As theaters across the country announce the return of live, post-pandemic performances, the number of Zoom and virtual shows has waned. But there are still companies presenting intriguing and innovative offerings via the Internet. Perhaps this hybrid of theater and technology will become a permanent new media, expanding the possibilities and accessibility of intimate performances. One such computer-broadcast play is Michael Gotch’s pleasant and proficient family comedy Tiny House, presented by the Westport Country Playhouse through July 18. Gotch displays an admirable facility for sharp dialogue, free of gotchas (pardon the pun), and the proceedings are smoothly directed for the small screen by Mark Lamos.
The basic set-up has been done before—the family gathering under tense circumstances. Young marrieds Sam and Nick have chucked their establishment jobs, gone green and off the grid, joining the “tiny house” movement to lessen their carbon footprint and reconnect with each other. They are holding a Fourth-of-July housewarming party for their new diminutive domicile on the side of a remote mountain. (The fascinating setting is realized by set designer Hugh Landwehr and digital designer Charlie Corcoron.) Joining them are Sam’s mother Billie and uncle Larry. Sam’s father is absent because he is in prison for perpetrating a Bernie Madoff-type Ponzi scheme, which has shattered the family financially and emotionally. Billie, now destitute after her husband’s fiduciary crimes, has taken up with her brother-in-law Larry, a good-hearted, befuddled high-school science teacher. Along for comic relief are eccentric neighbors Win and Carol, former hippies with a penchant for cosplay, and Bernard, a scary paramilitary type who may or may not been involved with the CIA.
Current issues such as invasive social media, income inequality, and climate change are batted about with verve but the main conflict is between Sam and Billie as each strives to come to terms with the damage done by the absent father. Their confrontation is the core of the play and Sara Bues as Sam and Elizabeth Heflin as Billie dig into it with relish. Both actresses endow these combatants with a yearning to bond, and a ferocious anger at the hand dealt them by a greedy patriarch.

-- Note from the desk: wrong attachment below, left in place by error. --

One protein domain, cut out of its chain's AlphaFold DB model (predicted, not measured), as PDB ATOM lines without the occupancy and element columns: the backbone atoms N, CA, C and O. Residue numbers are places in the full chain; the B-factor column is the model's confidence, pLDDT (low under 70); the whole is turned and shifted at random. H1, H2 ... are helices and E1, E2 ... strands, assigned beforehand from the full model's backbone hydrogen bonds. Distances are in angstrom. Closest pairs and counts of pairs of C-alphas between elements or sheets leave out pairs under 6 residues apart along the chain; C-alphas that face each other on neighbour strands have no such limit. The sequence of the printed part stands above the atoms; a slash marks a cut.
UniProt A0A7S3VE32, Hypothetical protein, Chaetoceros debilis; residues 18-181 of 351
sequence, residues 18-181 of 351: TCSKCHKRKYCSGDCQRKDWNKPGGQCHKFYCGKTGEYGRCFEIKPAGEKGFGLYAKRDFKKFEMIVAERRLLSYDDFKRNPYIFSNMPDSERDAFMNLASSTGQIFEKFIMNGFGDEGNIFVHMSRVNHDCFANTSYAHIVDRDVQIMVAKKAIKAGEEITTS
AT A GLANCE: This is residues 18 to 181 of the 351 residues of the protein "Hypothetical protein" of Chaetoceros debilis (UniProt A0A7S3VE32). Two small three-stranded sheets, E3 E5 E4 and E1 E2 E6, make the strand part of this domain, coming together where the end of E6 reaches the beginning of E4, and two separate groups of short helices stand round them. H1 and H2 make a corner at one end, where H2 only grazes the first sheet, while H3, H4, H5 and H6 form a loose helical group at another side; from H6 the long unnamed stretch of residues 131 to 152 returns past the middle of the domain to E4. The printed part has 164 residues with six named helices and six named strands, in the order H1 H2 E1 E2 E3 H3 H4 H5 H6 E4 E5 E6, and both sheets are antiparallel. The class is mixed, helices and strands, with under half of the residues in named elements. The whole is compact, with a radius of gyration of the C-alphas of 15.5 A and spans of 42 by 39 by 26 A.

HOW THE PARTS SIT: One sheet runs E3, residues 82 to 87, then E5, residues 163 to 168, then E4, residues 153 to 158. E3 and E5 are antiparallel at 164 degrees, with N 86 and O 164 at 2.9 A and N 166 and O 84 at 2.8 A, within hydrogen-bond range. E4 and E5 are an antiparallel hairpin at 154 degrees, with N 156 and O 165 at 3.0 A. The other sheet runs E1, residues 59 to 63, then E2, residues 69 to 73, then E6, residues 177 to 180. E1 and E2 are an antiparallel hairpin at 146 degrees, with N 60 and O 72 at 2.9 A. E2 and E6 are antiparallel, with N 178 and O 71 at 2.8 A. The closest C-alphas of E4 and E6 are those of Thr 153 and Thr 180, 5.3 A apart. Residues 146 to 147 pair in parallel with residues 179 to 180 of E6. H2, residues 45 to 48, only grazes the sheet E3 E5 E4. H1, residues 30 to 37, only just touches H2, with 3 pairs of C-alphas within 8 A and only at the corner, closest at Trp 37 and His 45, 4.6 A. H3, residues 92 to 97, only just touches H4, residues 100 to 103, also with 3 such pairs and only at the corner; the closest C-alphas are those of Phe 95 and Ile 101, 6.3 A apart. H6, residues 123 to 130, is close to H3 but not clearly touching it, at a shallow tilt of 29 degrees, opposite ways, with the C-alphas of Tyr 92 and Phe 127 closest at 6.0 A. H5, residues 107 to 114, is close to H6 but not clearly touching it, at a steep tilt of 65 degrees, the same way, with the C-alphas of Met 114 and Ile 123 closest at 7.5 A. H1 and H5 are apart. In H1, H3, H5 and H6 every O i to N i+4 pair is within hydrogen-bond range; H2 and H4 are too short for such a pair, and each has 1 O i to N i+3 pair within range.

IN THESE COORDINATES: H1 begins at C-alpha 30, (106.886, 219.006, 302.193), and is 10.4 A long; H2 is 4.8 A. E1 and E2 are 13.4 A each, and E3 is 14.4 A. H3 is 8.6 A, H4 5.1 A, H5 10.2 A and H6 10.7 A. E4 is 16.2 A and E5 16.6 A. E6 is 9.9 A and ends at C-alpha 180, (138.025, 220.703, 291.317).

The early dialogue between Sam and Nick also crackles with unspoken resentment and unresolved tension. Plus Gotch wisely avoids obvious exposition. But there are flaws. No sooner have Sam and Nick been established as credible figures than the kooky Bernard drops by, brandishing a freshly killed marmot and conspiracy theories, taking us into sitcom territory. In addition, Nick is an underdeveloped character—we never find out his motive for dropping out or even his occupation—and despite Denver Milord’s fiery performance, he comes across as self-righteously smug in touting of his environmental bona fides. Win and Carol are cringeworthy caricatures of off-beat non-conformists, though Stephen Pelinski and Kathleen Pirkl-Tague lend them heart and compassion. They manage to bring off the pair’s bizarre fondness for playing dress-up (in Act One, they are adorned as Henry VIII and Anne Boelyn, and in Act Two they reappear as elves from Lord of the Rings. Kudos to Tricia Barsamain’s costume design.) Likewise, Hassan El-Amin’s quiet dignity keeps the weird Bernard from turning into a cliche and Lee E. Ernst maintains the somewhat goofy Larry’s humanity.
Despite the comic excesses and familiar plot tropes (Amanda Peet also profiled a Madoff-like family in her Commons of Pensacola, presented Off-Broadway by Manhattan Theatre Club in 2013), Tiny House is a heartfelt and incisive study of our chaotic, hyper-connected, yet disconnected world.